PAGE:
1. Use a poll to ask everyone their views about location based computing. Are students: happy, unhappy, worried, or don’t know.
  2. Begin a discussion to ask everyone if they have any examples of location based computing, and also to get an appreciation of what everyone understands by that term.
  3. Sharing of examples: one example that was discussed was a technology to keep track about where your child or partner is. Whilst this can help with safety, it also has privacy implications too; every technology can be used for good and bad things. Another example are the alerts on your mobile phone which appear after visiting places. Are there issues about using of social media? What is exposed when you tweet or update Facebook? There are some positive examples too, such as sharing maps of areas where you have gone running.
  4. One interesting idea is to demonstrate location based computing using some Python code. Tutors might demonstrate how pins can be added to Google maps, or there could be a service to show how far everyone is from the university head office in Milton Keynes. This could be done by screen sharing from a tutor’s computer.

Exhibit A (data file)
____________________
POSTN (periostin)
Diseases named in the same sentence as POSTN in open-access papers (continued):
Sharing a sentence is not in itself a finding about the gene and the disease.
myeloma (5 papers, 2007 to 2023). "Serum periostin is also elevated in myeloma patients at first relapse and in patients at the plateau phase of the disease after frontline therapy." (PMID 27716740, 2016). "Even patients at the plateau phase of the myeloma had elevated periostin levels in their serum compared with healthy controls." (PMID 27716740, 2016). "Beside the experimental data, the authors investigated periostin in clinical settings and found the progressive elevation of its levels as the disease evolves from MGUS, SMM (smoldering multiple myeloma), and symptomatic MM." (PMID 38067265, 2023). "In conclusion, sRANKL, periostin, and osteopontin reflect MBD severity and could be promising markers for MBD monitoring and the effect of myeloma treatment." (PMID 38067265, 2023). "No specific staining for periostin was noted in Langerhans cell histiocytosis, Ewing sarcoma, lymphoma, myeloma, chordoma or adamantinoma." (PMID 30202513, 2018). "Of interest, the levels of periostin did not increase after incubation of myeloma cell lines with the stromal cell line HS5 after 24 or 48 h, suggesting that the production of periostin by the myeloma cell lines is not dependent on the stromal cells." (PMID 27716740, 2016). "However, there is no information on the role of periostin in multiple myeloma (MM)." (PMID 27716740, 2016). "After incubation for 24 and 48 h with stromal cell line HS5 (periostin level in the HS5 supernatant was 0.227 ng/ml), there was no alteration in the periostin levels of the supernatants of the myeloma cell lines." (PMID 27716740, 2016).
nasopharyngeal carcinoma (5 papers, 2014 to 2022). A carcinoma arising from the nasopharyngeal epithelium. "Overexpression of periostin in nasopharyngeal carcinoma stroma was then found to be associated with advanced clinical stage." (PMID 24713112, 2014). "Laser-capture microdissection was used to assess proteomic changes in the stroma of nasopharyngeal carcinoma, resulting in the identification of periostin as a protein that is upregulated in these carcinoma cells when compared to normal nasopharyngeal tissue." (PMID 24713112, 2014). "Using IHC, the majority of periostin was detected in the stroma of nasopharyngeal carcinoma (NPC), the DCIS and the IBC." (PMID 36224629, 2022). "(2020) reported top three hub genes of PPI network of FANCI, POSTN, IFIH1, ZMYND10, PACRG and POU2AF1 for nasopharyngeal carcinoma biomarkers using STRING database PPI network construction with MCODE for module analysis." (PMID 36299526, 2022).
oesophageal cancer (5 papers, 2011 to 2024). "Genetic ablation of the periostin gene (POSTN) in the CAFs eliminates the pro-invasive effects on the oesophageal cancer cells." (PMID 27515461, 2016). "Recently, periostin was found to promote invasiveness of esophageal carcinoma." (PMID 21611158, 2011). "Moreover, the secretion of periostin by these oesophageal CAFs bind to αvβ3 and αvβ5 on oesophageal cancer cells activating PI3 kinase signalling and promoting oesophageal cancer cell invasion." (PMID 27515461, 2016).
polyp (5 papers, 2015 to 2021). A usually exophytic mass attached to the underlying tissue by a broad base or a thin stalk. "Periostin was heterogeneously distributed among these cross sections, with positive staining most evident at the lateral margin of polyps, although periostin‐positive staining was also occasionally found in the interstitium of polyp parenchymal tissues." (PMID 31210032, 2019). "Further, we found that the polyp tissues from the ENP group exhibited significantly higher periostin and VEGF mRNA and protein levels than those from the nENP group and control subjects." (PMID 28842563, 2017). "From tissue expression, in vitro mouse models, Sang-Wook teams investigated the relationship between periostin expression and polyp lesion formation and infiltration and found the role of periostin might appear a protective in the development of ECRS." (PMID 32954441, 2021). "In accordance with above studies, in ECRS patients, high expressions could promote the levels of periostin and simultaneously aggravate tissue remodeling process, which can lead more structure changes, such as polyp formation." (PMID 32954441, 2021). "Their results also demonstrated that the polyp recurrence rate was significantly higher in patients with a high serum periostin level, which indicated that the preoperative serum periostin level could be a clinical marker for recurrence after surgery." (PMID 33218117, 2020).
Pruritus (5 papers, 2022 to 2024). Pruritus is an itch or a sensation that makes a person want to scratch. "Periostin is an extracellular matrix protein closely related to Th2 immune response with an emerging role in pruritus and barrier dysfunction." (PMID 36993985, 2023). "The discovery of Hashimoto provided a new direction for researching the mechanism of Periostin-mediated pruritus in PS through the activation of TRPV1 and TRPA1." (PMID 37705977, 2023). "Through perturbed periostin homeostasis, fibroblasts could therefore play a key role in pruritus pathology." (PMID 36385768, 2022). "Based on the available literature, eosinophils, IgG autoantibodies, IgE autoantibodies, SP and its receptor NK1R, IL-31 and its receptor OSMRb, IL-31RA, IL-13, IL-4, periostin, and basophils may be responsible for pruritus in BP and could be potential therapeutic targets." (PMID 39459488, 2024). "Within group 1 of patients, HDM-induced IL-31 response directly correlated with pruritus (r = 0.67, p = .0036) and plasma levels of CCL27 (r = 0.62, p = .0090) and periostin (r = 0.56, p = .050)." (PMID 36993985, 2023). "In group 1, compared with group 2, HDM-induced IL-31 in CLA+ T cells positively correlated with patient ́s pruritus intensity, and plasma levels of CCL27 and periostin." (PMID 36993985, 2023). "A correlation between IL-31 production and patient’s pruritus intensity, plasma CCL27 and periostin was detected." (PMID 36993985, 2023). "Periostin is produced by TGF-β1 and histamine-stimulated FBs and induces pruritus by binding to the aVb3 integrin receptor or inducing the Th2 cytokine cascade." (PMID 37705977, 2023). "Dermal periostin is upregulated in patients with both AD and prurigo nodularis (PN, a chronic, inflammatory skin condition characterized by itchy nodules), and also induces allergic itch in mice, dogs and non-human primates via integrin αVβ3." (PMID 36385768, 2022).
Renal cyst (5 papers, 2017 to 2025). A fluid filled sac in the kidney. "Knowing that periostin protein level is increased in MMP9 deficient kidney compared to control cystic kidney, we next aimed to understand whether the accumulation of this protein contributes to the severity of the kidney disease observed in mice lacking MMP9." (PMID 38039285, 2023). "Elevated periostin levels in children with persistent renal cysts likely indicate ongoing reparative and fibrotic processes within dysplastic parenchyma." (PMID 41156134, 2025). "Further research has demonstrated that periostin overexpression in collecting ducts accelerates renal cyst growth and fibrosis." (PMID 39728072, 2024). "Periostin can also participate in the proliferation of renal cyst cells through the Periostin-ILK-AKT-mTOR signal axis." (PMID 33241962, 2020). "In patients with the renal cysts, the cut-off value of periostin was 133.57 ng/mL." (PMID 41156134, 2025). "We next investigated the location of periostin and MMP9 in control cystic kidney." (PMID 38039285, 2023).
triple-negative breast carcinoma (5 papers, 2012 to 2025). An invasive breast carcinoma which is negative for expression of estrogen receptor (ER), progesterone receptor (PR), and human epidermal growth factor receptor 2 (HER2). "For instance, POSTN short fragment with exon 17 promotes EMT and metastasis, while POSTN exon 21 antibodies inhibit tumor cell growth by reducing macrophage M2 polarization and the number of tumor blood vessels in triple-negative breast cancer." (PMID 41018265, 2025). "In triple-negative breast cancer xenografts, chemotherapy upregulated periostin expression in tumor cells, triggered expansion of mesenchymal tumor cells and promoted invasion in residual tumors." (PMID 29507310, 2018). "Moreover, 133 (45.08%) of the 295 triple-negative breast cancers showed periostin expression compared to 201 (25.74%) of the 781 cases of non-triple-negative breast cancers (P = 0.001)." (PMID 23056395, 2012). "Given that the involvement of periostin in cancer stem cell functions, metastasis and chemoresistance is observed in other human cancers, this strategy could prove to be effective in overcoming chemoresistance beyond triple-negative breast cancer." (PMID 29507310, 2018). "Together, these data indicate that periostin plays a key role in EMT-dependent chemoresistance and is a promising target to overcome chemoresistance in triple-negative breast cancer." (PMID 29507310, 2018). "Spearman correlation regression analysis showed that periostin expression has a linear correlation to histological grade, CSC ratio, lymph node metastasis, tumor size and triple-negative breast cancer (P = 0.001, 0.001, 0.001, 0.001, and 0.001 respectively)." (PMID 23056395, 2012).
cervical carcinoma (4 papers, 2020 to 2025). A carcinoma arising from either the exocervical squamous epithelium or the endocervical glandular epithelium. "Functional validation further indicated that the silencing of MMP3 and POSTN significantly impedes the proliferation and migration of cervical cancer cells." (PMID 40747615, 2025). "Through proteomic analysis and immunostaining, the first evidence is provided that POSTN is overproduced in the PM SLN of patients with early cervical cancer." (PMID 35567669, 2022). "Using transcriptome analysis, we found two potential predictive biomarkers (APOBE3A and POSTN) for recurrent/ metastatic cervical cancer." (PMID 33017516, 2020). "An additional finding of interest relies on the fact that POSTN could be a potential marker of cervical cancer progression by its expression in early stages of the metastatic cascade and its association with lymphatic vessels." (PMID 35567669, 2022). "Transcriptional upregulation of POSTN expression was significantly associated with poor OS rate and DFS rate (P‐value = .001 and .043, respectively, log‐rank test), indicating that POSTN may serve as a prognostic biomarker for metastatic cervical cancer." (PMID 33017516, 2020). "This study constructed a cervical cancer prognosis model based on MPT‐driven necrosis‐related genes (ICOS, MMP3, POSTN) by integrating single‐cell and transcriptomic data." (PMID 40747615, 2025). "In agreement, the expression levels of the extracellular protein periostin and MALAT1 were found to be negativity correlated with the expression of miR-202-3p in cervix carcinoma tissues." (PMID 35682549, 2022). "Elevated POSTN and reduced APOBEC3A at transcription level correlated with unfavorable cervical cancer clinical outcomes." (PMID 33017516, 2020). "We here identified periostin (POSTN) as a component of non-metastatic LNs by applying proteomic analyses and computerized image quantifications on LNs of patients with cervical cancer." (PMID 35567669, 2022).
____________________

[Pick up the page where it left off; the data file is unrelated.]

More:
5. After a final closing discussion or a summary, the tutor could present everyone with a second (anonymous) poll to see if anyone has changed (or developed) their opinions.

Reflections

I always like tutor briefings, and I especially liked the tutorial planning activity; I can’t remember ever having been a part of this before. I also really liked the ideas that we came up with. A personal confession is that I’ve not used polls within my own online tuition practice, and that is something that I feel that I need to figure out how to do. I also need to learn how to get a more thorough understanding of how to use screen sharing too.

During my part of the briefing I said, ‘by the end of this module, tutors will be teaching in innovative ways and doing things that the module team had never dreamt of’. I firmly believe this.

Acknowledgements

Many thanks to the two fellow tutors who contributed to the discussions about the above tutorial plan. You know who you are!